SOKENDAI-iTHEMS Joint Workshop was held from July 7 to July 8
SOKENDAI-iTHEMS Joint Workshop "Genetics meets Mathematics" was held at Hayama, Kanagawa (close to SOKENDAI Hayama campus) from July 7 to July 8. This workshop brought together 36 participants, including 10 from RIKEN and 7 from SOKENDAI, of a wide variety of scientific background such as pure mathematicians, physicists, and biologists. There were lectures and talks on topics related to genetics and evolution given by biologists aimed at mathematicians and physicists without any background in biology, and those by mathematicians and physicists tackling biological problems. It was a very successful "interdisciplinary" event that provided many young mathematicians and physicists a unique opportunity to interact with biologists and vice-versa.
The Journalist in Residence Workshop 2019 was held from May 31 to June 3
From May 31 to June 3, Journalist in Residence Workshop 2019 was held at Tambara Institute of Mathematical Sciences of the University of Tokyo. As for the "Journalist in Residence (JIR)" program in Mathematics and the Journalist in Residence Workshop please look at iTHEMS Newsletter vol 10. This year, there were 11 journalists and 10 participants from RIKEN, 3 from universities and 6 from others. 8 iTHEMS members mainly explained their working field and recent important achievements to the nonspecialists. There were 25 talks in a variety of fields. They were very interesting but the schedule was a little tight. The discussion among the participants continued with joy until very late in the evening as usual. The participants are grateful to the staff of Tambara Institute as well as to the iTHEMS assistants for the great help to organize the workshop.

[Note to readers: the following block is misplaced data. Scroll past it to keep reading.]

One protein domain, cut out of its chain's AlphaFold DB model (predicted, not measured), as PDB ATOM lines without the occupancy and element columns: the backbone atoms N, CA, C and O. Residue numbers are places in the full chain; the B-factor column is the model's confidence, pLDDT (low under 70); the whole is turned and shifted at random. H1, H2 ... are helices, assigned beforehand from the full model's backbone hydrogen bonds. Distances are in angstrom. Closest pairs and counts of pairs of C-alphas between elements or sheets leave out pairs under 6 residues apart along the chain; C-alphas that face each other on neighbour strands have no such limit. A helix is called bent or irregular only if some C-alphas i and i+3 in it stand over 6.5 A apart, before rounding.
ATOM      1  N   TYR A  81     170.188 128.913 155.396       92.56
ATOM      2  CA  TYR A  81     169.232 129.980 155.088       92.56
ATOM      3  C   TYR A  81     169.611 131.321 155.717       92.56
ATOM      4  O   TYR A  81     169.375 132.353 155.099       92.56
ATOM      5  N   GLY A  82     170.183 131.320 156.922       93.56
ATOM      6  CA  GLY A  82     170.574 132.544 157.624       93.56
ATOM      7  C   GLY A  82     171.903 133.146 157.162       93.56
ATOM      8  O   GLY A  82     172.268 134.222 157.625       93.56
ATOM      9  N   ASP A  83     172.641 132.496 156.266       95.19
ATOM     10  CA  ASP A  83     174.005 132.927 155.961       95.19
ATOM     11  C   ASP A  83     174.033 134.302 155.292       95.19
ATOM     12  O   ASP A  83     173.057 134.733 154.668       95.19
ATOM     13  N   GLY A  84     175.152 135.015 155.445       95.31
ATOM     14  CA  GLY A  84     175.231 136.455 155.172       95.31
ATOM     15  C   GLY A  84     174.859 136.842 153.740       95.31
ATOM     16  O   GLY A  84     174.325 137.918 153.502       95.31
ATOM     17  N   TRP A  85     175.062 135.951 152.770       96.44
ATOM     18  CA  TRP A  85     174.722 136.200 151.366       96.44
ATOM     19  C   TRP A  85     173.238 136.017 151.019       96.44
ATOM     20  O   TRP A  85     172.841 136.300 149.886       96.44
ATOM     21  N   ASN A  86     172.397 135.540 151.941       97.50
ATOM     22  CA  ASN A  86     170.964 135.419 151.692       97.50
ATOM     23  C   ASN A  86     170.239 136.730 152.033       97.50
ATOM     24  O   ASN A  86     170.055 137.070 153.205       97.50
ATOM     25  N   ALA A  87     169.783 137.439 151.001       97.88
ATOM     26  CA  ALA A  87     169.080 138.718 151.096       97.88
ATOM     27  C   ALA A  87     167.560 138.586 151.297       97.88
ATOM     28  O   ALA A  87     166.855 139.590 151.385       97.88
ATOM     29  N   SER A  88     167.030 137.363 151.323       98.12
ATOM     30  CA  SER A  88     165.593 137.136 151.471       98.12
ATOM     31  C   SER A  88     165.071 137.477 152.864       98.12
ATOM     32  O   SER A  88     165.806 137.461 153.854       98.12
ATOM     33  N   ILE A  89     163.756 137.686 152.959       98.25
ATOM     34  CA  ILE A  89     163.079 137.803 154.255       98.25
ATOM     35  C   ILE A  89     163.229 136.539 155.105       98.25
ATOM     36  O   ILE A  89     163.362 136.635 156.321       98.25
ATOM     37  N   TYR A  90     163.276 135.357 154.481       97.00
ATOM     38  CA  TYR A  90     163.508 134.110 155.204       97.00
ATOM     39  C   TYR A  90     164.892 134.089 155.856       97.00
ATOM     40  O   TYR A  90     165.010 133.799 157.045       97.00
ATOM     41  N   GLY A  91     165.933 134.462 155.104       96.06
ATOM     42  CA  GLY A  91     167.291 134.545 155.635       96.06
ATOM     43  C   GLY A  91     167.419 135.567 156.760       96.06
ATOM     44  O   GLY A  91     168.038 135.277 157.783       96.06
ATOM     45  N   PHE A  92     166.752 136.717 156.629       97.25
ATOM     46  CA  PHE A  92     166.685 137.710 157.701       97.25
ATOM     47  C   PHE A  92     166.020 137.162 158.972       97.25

Introduction to Black Hole Shadow of M87 by Dr. Yosuke Mizuno
On 24 May (Fri.), Dr. Yosuke Mizuno (Frankfurt U.) visited iTHEMS and gave a 15min talk at iTHEMS coffee meeting. Dr. Yosuke Mizuno is a core member of the Event Horizon Telescope (EHT) project to observe “Black Hole Shadow”. He is a core author of the paper V (theory part) of the first detection of the black hole shadow of M87, which was press-released in the world on 10 April, 2019. In the 15 min talk, Dr. Yosuke Mizuno explained why the black hole shadow is expected from Einstein’s Theory for General Relativity. He also introduced the angular resolution of EHT, which was expected to be smaller than angular size of the black hole shadow of M87. After great efforts of the EHT collaboration, finally the EHT collaboration succeeded to take images of the black hole shadow of M87. This was a big discovery, which confirmed the existence of a Black Hole (independently from gravitational waves), mass of the black hole of M87 (about 6 billion solar mass), and the theory of general relativity. For future works, he introduced some unsolved problems such as confirmation of rotation of the black hole of M87, mechanism of jet formation of M87, and possible correction of Einstein’s theory of general relativity. After the talk, “endless” Q&A was followed between Dr. Yosuke Mizuno many iTHEMS members.